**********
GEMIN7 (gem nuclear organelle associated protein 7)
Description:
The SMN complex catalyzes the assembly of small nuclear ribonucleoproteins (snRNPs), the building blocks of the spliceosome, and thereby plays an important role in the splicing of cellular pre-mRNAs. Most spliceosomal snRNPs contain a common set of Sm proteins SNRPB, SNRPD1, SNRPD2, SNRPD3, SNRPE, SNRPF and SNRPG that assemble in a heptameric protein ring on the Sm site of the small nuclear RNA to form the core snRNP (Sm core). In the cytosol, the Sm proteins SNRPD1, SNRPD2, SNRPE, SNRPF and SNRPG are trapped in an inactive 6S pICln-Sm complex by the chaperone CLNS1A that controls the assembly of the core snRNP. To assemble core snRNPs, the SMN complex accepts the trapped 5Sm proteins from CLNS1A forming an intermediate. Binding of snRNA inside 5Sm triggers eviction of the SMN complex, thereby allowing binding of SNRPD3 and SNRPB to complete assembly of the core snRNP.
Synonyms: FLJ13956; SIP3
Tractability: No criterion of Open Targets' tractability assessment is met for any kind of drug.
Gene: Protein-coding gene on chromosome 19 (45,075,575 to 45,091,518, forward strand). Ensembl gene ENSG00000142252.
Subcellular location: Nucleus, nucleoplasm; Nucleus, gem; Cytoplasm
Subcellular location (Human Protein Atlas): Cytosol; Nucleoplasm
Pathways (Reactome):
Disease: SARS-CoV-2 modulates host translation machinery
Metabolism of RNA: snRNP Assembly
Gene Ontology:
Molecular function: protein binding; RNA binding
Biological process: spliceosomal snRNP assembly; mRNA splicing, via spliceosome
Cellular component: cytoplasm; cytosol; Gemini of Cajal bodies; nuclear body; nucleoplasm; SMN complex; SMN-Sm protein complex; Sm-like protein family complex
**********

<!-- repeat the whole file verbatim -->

GEMIN7 (gem nuclear organelle associated protein 7)
Description:
The SMN complex catalyzes the assembly of small nuclear ribonucleoproteins (snRNPs), the building blocks of the spliceosome, and thereby plays an important role in the splicing of cellular pre-mRNAs. Most spliceosomal snRNPs contain a common set of Sm proteins SNRPB, SNRPD1, SNRPD2, SNRPD3, SNRPE, SNRPF and SNRPG that assemble in a heptameric protein ring on the Sm site of the small nuclear RNA to form the core snRNP (Sm core). In the cytosol, the Sm proteins SNRPD1, SNRPD2, SNRPE, SNRPF and SNRPG are trapped in an inactive 6S pICln-Sm complex by the chaperone CLNS1A that controls the assembly of the core snRNP. To assemble core snRNPs, the SMN complex accepts the trapped 5Sm proteins from CLNS1A forming an intermediate. Binding of snRNA inside 5Sm triggers eviction of the SMN complex, thereby allowing binding of SNRPD3 and SNRPB to complete assembly of the core snRNP.
Synonyms: FLJ13956; SIP3
Tractability: No criterion of Open Targets' tractability assessment is met for any kind of drug.
Gene: Protein-coding gene on chromosome 19 (45,075,575 to 45,091,518, forward strand). Ensembl gene ENSG00000142252.
Subcellular location: Nucleus, nucleoplasm; Nucleus, gem; Cytoplasm
Subcellular location (Human Protein Atlas): Cytosol; Nucleoplasm
Pathways (Reactome):
Disease: SARS-CoV-2 modulates host translation machinery
Metabolism of RNA: snRNP Assembly
Gene Ontology:
Molecular function: protein binding; RNA binding
Biological process: spliceosomal snRNP assembly; mRNA splicing, via spliceosome
Cellular component: cytoplasm; cytosol; Gemini of Cajal bodies; nuclear body; nucleoplasm; SMN complex; SMN-Sm protein complex; Sm-like protein family complex